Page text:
Moon Knight: Black, White & Blood #4

Writer: Christopher Cantwell, Nadia Shammas, Paul Azaceta Artist: Alex Lins, Dante Bastianoni, Paul Azaceta Publisher: Marvel Comics Release Date: August 31, 2022 Cover Price: $4.99 Critic Reviews: 5 User Reviews: 5
7.6Critic Rating
7.0User Rating

The final, hallucinatory issue of this hard-hitting series explores Moon Knight's psyche in haunting black, white and red! Moon Knight's greatest battle is with himself in a story by Christopher Cantwell and Alex Lins. Nadia Shammas and Dante Bastianoni pit Khonshu's avatar against a rival god. And Paul Azaceta gives us a cat's-eye view of the life of Marvel's nocturnal avenger!

  • 9.0
    But Why Tho? - Collier "CJ" Jennings Aug 31, 2022

    Moon Knight: Black, White & Blood #4takes a look at the mental conflicts the lunar vigilante faces, as well as the physical ones. This anthology has been a great look into why Moon Knight is such a great character, and if you're looking for comics to read after watching the show, this is definitely a great place to start. Read Full Review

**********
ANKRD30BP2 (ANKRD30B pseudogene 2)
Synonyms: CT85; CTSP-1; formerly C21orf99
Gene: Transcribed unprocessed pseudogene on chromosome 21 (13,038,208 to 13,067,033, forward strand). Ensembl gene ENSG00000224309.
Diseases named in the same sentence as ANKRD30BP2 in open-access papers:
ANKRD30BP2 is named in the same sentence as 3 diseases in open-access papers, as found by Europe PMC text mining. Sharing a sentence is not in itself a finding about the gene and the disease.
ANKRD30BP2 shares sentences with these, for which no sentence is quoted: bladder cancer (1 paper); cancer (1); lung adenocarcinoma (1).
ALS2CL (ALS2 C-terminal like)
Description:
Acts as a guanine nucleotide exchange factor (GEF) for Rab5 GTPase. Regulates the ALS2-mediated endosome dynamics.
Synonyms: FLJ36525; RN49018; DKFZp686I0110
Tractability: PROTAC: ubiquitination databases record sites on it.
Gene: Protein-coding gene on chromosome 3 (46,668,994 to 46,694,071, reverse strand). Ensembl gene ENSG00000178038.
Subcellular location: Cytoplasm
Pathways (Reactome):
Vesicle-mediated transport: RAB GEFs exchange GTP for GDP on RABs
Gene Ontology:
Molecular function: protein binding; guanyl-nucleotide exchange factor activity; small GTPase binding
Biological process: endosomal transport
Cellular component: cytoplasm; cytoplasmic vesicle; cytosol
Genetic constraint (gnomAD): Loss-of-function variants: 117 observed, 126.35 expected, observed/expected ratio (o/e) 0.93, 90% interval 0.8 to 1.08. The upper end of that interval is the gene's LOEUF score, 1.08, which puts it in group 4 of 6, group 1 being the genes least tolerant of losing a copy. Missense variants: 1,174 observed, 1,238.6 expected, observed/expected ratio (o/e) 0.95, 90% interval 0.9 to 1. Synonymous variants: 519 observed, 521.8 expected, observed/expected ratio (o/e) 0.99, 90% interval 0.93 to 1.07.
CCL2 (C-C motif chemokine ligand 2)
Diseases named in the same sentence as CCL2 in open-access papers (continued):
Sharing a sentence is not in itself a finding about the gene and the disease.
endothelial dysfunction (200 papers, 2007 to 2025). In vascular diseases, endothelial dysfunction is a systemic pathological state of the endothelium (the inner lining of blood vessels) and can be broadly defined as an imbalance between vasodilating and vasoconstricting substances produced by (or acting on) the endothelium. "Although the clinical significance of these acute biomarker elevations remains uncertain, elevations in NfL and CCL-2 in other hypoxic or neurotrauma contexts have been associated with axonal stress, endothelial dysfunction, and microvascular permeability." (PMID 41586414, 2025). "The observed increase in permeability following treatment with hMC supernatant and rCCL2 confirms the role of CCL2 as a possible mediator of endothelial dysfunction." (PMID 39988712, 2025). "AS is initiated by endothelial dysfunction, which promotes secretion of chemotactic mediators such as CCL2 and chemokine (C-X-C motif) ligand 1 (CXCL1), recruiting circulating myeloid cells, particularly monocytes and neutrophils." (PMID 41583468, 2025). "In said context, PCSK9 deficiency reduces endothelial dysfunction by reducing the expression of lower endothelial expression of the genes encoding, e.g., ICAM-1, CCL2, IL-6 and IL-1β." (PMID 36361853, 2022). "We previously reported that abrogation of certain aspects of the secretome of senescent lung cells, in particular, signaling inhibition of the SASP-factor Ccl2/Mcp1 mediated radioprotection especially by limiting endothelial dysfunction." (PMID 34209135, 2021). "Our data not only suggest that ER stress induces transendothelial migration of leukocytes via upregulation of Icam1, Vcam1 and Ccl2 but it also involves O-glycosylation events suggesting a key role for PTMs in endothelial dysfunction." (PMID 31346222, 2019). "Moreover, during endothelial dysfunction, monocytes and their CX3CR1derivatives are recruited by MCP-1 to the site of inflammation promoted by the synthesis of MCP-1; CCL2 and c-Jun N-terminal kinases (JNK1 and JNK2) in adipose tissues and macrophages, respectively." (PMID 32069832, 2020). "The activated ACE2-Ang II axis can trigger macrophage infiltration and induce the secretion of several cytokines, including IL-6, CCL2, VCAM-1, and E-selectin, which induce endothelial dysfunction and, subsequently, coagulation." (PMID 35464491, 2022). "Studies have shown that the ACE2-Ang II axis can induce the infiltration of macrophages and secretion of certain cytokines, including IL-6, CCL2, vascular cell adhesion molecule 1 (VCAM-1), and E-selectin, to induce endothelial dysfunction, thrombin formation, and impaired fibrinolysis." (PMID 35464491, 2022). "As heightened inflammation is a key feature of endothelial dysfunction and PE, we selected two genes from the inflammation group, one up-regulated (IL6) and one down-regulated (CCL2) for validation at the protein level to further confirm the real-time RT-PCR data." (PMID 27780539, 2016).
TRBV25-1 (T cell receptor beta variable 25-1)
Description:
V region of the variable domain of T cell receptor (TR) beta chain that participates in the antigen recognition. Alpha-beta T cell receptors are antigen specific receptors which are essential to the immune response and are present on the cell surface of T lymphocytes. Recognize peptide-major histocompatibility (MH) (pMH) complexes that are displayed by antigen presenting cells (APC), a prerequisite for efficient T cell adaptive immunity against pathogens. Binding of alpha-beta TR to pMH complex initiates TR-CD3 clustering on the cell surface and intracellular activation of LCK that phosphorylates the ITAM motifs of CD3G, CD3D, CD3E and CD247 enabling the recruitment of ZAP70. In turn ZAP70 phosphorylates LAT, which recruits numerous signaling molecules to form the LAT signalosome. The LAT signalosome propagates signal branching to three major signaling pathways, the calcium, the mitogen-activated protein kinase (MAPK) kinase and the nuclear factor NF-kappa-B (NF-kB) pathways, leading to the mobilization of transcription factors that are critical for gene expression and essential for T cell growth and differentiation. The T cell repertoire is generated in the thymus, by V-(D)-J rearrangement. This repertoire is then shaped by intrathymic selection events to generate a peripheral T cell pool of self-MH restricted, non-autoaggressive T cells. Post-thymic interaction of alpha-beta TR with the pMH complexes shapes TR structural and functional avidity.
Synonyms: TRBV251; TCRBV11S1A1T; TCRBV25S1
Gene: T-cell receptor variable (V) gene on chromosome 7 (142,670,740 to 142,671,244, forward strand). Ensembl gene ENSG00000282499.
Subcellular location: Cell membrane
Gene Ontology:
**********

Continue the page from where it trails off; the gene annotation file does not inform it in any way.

• 9.0 - Chase Magnett Aug 31, 2022

    Altogether, Moon Knight: Black, White & Blood concludes the miniseries in great fashion showcasing some of the best creators rising up the ranks at Marvel Comics. Read Full Review

  • 8.0
    Impulse Gamer - Tim Chuma Sep 6, 2022

    You dont really need to have seen the streaming series or know anything about this character to enjoy this one so I would recommend it for a more general audience. Read Full Review

  • 6.0
    Razorfine - Alan Rapp Sep 7, 2022

    We also get two more tales, which like the first are fine but none are a real standout. After taking on a cult, Marc Spector finds his mind invaded by the god Shesmu “The Scent of Blood” who has plans for the hero. And in “Born to Be” Marc is haunted and attacked by cats which lead back to a Bastet cult. Read Full Review

  • 6.0
    Weird Science Marvel Comics - mrgabehernandez Aug 31, 2022

    Moon Knight: Black, White & Blood #4 ends the anthology series with possibly the weakest entry so far. Only Azaceta's short gives readers a clear picture of what Moon Knight is all about. The rest either get lost in metaphors or try to do too much with not enough space. Read Full Review

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